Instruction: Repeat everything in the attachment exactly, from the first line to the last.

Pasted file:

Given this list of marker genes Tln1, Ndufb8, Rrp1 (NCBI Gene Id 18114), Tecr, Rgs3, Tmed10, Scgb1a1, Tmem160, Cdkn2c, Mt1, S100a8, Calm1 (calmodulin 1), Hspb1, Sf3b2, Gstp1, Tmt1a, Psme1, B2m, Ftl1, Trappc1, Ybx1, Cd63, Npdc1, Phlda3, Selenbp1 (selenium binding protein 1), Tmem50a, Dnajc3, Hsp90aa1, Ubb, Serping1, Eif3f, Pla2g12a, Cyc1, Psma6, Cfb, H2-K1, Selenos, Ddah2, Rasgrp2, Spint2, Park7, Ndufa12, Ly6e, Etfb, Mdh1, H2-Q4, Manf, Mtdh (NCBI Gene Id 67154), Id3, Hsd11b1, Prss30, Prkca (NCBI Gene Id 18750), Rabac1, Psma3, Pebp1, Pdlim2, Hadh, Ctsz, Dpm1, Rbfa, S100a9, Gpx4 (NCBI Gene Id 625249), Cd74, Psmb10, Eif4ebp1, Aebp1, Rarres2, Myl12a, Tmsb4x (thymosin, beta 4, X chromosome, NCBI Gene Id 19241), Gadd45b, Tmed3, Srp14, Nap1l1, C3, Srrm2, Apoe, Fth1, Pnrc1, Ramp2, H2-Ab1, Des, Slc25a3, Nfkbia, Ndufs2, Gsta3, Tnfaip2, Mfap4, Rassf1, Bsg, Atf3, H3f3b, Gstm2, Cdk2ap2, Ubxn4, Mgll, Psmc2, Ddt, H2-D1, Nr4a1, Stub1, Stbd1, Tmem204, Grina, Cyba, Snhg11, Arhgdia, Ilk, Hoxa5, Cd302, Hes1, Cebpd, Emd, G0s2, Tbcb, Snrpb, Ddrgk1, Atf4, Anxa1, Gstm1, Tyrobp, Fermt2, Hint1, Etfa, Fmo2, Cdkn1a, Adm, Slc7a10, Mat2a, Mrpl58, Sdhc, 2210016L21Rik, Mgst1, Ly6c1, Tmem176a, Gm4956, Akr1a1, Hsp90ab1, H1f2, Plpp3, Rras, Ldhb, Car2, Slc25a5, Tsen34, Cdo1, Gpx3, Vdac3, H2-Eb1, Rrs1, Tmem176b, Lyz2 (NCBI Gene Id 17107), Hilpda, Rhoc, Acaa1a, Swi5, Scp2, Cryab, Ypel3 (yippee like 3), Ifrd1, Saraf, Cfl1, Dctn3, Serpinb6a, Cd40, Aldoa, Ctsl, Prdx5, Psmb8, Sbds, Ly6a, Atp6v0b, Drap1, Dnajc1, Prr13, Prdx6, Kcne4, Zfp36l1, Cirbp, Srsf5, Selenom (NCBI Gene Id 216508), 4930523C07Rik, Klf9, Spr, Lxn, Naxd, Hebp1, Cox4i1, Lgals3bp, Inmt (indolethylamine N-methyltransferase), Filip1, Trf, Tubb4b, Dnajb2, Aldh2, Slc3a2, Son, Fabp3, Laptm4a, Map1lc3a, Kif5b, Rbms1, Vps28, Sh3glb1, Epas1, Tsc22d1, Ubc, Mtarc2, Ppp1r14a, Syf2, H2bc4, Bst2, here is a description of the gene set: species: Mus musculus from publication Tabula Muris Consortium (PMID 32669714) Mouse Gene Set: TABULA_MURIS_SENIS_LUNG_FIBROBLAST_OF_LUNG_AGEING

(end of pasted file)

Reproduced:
Given this list of marker genes Tln1, Ndufb8, Rrp1 (NCBI Gene Id 18114), Tecr, Rgs3, Tmed10, Scgb1a1, Tmem160, Cdkn2c, Mt1, S100a8, Calm1 (calmodulin 1), Hspb1, Sf3b2, Gstp1, Tmt1a, Psme1, B2m, Ftl1, Trappc1, Ybx1, Cd63, Npdc1, Phlda3, Selenbp1 (selenium binding protein 1), Tmem50a, Dnajc3, Hsp90aa1, Ubb, Serping1, Eif3f, Pla2g12a, Cyc1, Psma6, Cfb, H2-K1, Selenos, Ddah2, Rasgrp2, Spint2, Park7, Ndufa12, Ly6e, Etfb, Mdh1, H2-Q4, Manf, Mtdh (NCBI Gene Id 67154), Id3, Hsd11b1, Prss30, Prkca (NCBI Gene Id 18750), Rabac1, Psma3, Pebp1, Pdlim2, Hadh, Ctsz, Dpm1, Rbfa, S100a9, Gpx4 (NCBI Gene Id 625249), Cd74, Psmb10, Eif4ebp1, Aebp1, Rarres2, Myl12a, Tmsb4x (thymosin, beta 4, X chromosome, NCBI Gene Id 19241), Gadd45b, Tmed3, Srp14, Nap1l1, C3, Srrm2, Apoe, Fth1, Pnrc1, Ramp2, H2-Ab1, Des, Slc25a3, Nfkbia, Ndufs2, Gsta3, Tnfaip2, Mfap4, Rassf1, Bsg, Atf3, H3f3b, Gstm2, Cdk2ap2, Ubxn4, Mgll, Psmc2, Ddt, H2-D1, Nr4a1, Stub1, Stbd1, Tmem204, Grina, Cyba, Snhg11, Arhgdia, Ilk, Hoxa5, Cd302, Hes1, Cebpd, Emd, G0s2, Tbcb, Snrpb, Ddrgk1, Atf4, Anxa1, Gstm1, Tyrobp, Fermt2, Hint1, Etfa, Fmo2, Cdkn1a, Adm, Slc7a10, Mat2a, Mrpl58, Sdhc, 2210016L21Rik, Mgst1, Ly6c1, Tmem176a, Gm4956, Akr1a1, Hsp90ab1, H1f2, Plpp3, Rras, Ldhb, Car2, Slc25a5, Tsen34, Cdo1, Gpx3, Vdac3, H2-Eb1, Rrs1, Tmem176b, Lyz2 (NCBI Gene Id 17107), Hilpda, Rhoc, Acaa1a, Swi5, Scp2, Cryab, Ypel3 (yippee like 3), Ifrd1, Saraf, Cfl1, Dctn3, Serpinb6a, Cd40, Aldoa, Ctsl, Prdx5, Psmb8, Sbds, Ly6a, Atp6v0b, Drap1, Dnajc1, Prr13, Prdx6, Kcne4, Zfp36l1, Cirbp, Srsf5, Selenom (NCBI Gene Id 216508), 4930523C07Rik, Klf9, Spr, Lxn, Naxd, Hebp1, Cox4i1, Lgals3bp, Inmt (indolethylamine N-methyltransferase), Filip1, Trf, Tubb4b, Dnajb2, Aldh2, Slc3a2, Son, Fabp3, Laptm4a, Map1lc3a, Kif5b, Rbms1, Vps28, Sh3glb1, Epas1, Tsc22d1, Ubc, Mtarc2, Ppp1r14a, Syf2, H2bc4, Bst2, here is a description of the gene set: species: Mus musculus from publication Tabula Muris Consortium (PMID 32669714) Mouse Gene Set: TABULA_MURIS_SENIS_LUNG_FIBROBLAST_OF_LUNG_AGEING